‘Made in LA’ 2018 @ The Hammer Museum – Review

September 14, 2018

In the most recent show at The Hammer Museum titled ‘Made in LA’, there was a potpourri of works that most provocatively were racially charged, yet the strongest works by Charles Long created an atmosphere of mysticism which made the visit worthwhile in itself. It is not to say, however, that the racial works (despite being critically acclaimed) were examples of bad art. Only that, when measured against the artwork that aims for the transcendent, and to authenticate the subject with a higher order than the ephemera of provincial American class identity, they appear less than sublime.

 

 

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Thus, to first focus on the preeminent work out of the whole museum: Charles Long’s installation invokes a shamanistic impulse toward venerating the organism that is nature as a whole. Perspicaciously choreographed to play with light and a serene background soundtrack, the radial installation is an immediate teleportation to a sacredness. This sacredness is charmingly distant from a stereotypical and anodyne organized religious effort at aiming at the same target. It most crucially and successfully imprints on the subject’s soul a oneness with a higher cosmic motion, and masterfully without the subject needing to make any concerted effort. This is because of the veritable awe that is conjured with the mystique of the sentience of nature, and its reverence by a pseudo-Mayan civilization that is artfully crafted to appear to have culturally took care in nurturing its presence. The cathedral mosaics are an almost satirical juxtaposition. Do they tauntingly dare to claim the primitive culture was clueless, or does it more harmoniously suggest the religiosity to the mystical power that makes itself personally knowable through the lumber in the work? I answer affirmatively in the latter. And by extension, we can see the appeal by the artist Mr. Long is returning us to the ever-permanent sacredness of what lies beyond the walls of the city of man.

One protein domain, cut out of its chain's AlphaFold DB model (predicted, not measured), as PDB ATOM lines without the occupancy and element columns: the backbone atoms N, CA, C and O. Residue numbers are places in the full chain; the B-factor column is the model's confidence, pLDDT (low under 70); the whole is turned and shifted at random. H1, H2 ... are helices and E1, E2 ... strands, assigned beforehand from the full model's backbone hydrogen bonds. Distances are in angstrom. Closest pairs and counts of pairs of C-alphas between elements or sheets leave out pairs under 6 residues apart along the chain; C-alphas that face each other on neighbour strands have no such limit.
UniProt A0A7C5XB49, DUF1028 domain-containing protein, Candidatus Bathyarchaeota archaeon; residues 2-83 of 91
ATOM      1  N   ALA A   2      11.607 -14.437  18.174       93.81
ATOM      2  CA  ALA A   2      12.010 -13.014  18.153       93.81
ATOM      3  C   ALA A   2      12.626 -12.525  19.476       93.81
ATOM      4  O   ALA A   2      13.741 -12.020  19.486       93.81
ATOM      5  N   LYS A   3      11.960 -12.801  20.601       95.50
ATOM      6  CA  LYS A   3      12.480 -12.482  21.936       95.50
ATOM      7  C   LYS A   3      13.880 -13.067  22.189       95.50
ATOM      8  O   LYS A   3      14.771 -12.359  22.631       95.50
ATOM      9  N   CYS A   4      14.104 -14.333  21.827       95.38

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Lauren Halsey received the Mohn Award for her ingenious pseudo-Egyptian archaeological ruin which amalgamated and brought to public a very quiet and obscure Afro-American identity. There is a reach, if not wish, by some in the Afro-American culture to be ancestrally rooted to the great Ancient Egyptian civilization, perhaps as a salve over the historical plight on the American continent but more positively as an affirmation of their existence. And it is this affirmation which is apparent with Ms. Halsey’s works. She splendidly does not pepper any of the artwork with the dialectical presence of any other race – as tempting as it is; albeit such racialization is also incredibly unoriginal.

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